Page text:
Imbalances in the levels of neurotransmitters. When the level of serotonin, the brain's mood-elevating and tranquilizing neurotransmitter, is too low, depression results. This is the biochemical derangement that antidepressant drugs try to control, but these drugs should be your last resort for numerous reasons. Antidepressant drugs take over a normal function of the body. They do nothing to correct the real underlying cause of the problem.
The real question is: "WHY are serotonin levels too low?" An imbalance in neurotransmitters may be caused by any of the above biochemical and physiological causes of depression. An imbalance in neurotransmitters is NOT due to a Prozac deficiency! Antidepressant drugs have serious, sometimes deadly, side-effects. Safe, effective natural alternatives are available that help the body re-establish normal neurotransmitter balance.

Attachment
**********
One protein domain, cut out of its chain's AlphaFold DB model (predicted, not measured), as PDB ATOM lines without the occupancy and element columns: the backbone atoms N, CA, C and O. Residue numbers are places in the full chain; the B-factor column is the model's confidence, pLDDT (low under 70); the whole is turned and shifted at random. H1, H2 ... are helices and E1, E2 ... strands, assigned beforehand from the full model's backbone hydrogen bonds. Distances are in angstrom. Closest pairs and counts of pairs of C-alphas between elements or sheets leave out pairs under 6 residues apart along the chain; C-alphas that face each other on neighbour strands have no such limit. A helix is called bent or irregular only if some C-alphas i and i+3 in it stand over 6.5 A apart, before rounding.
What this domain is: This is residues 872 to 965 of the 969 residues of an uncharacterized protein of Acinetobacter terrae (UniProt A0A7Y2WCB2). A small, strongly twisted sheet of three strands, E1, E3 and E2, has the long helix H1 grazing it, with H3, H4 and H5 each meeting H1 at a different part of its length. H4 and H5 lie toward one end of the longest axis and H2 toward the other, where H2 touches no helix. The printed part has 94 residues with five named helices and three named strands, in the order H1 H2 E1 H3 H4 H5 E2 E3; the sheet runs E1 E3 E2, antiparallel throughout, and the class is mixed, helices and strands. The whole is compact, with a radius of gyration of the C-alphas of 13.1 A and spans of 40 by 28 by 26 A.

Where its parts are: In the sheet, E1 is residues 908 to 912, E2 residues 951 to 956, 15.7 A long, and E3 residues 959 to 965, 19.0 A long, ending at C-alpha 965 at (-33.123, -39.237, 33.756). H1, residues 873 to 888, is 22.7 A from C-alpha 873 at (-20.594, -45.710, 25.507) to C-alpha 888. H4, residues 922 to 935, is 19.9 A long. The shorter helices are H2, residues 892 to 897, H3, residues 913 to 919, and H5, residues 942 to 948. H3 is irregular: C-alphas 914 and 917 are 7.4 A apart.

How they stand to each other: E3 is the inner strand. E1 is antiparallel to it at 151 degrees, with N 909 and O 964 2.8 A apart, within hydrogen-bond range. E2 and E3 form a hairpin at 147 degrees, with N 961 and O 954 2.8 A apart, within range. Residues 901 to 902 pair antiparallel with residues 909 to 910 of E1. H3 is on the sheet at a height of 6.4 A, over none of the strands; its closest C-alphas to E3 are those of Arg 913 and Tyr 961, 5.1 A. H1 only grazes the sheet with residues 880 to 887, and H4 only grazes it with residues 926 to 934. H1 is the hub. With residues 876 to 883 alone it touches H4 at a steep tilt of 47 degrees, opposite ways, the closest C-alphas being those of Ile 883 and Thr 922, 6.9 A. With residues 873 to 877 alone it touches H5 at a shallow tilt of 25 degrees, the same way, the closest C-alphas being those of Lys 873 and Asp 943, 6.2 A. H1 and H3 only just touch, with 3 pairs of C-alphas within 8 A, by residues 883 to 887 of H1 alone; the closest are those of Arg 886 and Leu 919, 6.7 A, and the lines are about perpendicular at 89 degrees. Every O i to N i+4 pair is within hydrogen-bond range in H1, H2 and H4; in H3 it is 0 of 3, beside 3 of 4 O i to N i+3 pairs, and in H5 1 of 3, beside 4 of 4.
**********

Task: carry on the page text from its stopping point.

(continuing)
A link between food and mood can be traced to neurotransmitter activity in the brain. Complex carbohydrates as well as certain food components such as folate (folic acid), magnesium, niacin, omega-3 fatty acids, selenium, and tryptophan may decrease symptoms of depression.
We believe that it's possible to manage and/or improve certain conditions through what you eat. When we create "Mega-Recipes" for an ailment, we strive to include the maximum number of the nutrients that are shown to have benefit for that ailment. We also expect the Mega-Recipe to contain at least 25% of recommended intakes for those nutrients. See the list of recipes that have met our criteria for this ailment.
What You Should Eat & Why